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Legal tangles add to woes of half the execs under investigation

Affected firms try to convince market business is as usual, but realities tell something else

Singapore

THE companies in the news over the probe by the Commercial Affairs Department (CAD) are eager to persuade the market that it's business as usual. But no one's convinced. Fund-raising plans have been scrapped or cut down, big buys shelved or left hanging and many investors have stomped out of these firms since the punishing event last October involving shares of Asiasons Capital, Blumont Group and LionGold Corp.

Now, the firms' top executives and several subsidiaries are entangled in probes involving possible trading irregularities in the trio's shares. The CAD is working with the Monetary Authority of Singapore (MAS) in the investigation. Those in CAD's cross hairs are mostly low-key individuals. Adding to their woes is that half of them are also caught up in legal tussles with banks and brokers expecting to recover hefty losses following the penny stock rout.

  • Blumont

Executive chairman Neo Kim Hock, a Malaysian certified land surveyor with properties and construction interests in Malaysia and the United States, landed with an opportunity to invest in Singapore in 2003. The calling came in the form of struggling Adroit Innovations, now called Blumont. Mr Neo, 67, funded the deal by selling one of his companies partially to Ipco. A month after Mr Neo emerged as substantial shareholder, a board revamp ensued. Enter James Hong Gee Ho, the firm's executive director. Mr Neo's reach here has also widened. In 2006, he owned a 26 per cent stake in Magnus Energy, then listed on Sesdaq. As for Mr Hong, 47, he baffled the market in 2005 when he emerged as Greatronic's white knight. Why invest in a troubled company months after it had called in the CAD to investigate its Malaysian unit for inflating receivables?

  • LionGold

Independent director Lynne Ng Su Ling is also Ipco's company secretary. Up until November, a month after the penny stock fiasco, when she unexpectedly stepped down, she was also Blumont's independent director. The gold miner's business and corporate development director Peter Chen Hing Woon's association with the group began in 2002. Magnus Energy, then called Strike Engineering, disposed a big stake in listed cable solutions firm Lantrovision to five people. Mr Chen was one of them. So was Mr Hong.

  • Annica Holdings

Annica, the counter which has been on a two-day trading halt, was the last of the eight to reveal details of the probe. It also seemed to have been the worst hit - so far. Its largest shareholder and executive director, Indonesian businessman Edwin Sugiarto, has had his passport impounded and is now on police bail after being "interviewed" by the CAD. Lim Meng Check, 43, stepped down as Annica's CEO in January 2013 to pursue other business opportunities. He held the post for four years and was also Ipco's independent director. He is also under probe. Mr Sugiarto first emerged in Annica in 2008 when it was called Oculus and was roiled by some $15 million in missing funds. Two years ago, he ran foul of the securities law and was fined by the MAS for late notification of the changes in his deemed interest of Annica. He was also a substantial shareholder of Australia-listed Merlin Diamonds, a firm which Innopac tried to take over in mid-2013.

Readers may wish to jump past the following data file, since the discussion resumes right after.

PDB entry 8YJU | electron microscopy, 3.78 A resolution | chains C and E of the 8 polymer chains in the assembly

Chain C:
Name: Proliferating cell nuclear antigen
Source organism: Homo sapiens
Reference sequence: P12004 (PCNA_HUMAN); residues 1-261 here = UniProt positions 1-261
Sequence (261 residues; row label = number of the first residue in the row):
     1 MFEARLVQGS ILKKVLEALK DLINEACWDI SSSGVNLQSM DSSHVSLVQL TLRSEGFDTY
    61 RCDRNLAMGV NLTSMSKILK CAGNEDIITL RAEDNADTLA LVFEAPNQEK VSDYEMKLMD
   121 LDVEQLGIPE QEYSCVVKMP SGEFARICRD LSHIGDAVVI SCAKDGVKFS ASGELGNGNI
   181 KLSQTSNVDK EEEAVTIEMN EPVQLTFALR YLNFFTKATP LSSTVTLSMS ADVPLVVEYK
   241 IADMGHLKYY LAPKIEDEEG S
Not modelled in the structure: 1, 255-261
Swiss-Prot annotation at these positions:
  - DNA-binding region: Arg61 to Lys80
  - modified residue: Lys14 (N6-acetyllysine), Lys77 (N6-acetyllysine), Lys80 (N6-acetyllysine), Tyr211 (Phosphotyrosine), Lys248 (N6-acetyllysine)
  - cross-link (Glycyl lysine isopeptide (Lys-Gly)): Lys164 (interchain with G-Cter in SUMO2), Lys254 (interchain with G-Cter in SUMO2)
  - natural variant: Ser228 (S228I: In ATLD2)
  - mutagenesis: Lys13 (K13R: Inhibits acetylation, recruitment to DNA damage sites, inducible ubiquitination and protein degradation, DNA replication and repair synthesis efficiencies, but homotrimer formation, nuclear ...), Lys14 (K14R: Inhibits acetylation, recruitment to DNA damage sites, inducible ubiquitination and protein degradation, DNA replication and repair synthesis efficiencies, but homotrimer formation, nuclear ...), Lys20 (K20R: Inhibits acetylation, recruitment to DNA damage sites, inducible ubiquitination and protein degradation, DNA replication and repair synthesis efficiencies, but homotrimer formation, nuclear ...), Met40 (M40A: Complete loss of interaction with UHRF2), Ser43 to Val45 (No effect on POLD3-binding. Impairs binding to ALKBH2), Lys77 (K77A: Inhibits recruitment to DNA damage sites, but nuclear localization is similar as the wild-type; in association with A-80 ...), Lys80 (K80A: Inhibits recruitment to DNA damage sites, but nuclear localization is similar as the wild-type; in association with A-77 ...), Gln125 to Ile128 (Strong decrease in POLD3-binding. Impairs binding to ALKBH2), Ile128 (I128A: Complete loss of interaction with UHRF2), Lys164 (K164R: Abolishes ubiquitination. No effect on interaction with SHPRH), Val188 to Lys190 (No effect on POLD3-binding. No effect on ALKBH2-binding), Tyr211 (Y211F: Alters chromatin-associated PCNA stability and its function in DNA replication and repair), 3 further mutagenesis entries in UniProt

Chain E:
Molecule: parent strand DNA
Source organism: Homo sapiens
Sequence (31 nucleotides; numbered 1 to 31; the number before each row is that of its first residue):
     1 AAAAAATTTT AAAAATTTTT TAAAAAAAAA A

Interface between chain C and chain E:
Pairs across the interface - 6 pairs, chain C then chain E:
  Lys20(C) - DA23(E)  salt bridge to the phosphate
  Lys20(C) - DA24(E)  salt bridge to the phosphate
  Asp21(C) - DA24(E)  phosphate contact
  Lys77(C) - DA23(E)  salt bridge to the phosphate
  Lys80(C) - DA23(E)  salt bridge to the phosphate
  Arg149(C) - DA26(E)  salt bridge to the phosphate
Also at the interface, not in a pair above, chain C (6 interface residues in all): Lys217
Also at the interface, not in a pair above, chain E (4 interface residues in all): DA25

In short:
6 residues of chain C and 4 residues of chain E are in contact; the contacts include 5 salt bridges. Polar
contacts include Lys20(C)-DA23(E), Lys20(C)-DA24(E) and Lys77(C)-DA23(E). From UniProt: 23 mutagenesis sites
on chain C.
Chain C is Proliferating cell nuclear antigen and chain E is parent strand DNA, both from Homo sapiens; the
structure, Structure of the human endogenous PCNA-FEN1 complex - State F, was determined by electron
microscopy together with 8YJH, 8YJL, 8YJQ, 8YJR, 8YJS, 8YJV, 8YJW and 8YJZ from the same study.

• ITE Electric Co

CEO Ho Cheng Leong, also the firm's shareholder, kicked off his career in the insurance sector and later joined Malaysia's MBF Group of Companies, then a huge diversified conglomerate and now a pale shadow of that. Mr Ho was also one of the placees of Annica Holdings' share placement in 2012, another related firm. ITE independent director Goh Hin Calm also handles Ipco's finance and administration matters and has been involved in other deals related to Innopac. Yesterday, Annica said Mr Goh, an independent director, is assisting the CAD with the investigations involving the firm. Ang Cheng Gian, 47, an accountant by profession, was appointed ITE's COO in 2005.

  • ISR Capital

CEO Quah Su-Yin, a Malaysian, has served the firm since 2011 when it was called Asiasons WFG Financial. She used to be head of institutional funds and client relations at Kuala Lumpur-based stockbroker AmInvestment. Insiders say Ms Quah and Ms Ng - both are qualified lawyers - were schoolmates, with Ms Quah's sister and Ipco CEO, Su-Ling.

  • Innopac

Wong Chin-Yong has been Innopac's boss since 2001 and began his career in treasury management at several international banks here before he joined the MAS as a senior officer.

  • Magnus Energy

Executive director and chief operating officer Koh Teng Kiat joined in July 2004 from listed L&M Group Investments, where he was general manager of finance. The chartered accountant, 58, sits on the boards of all Magnus subsidiaries here and overseas, including the ones being investigated. Magnus chief financial officer Luke Ho Khee Yong's career path in the firm is patchy. He served as CFO between 2009 and 2011, left to join Asiasons WFG (now called ISR) and in less than a year, rejoined as CFO.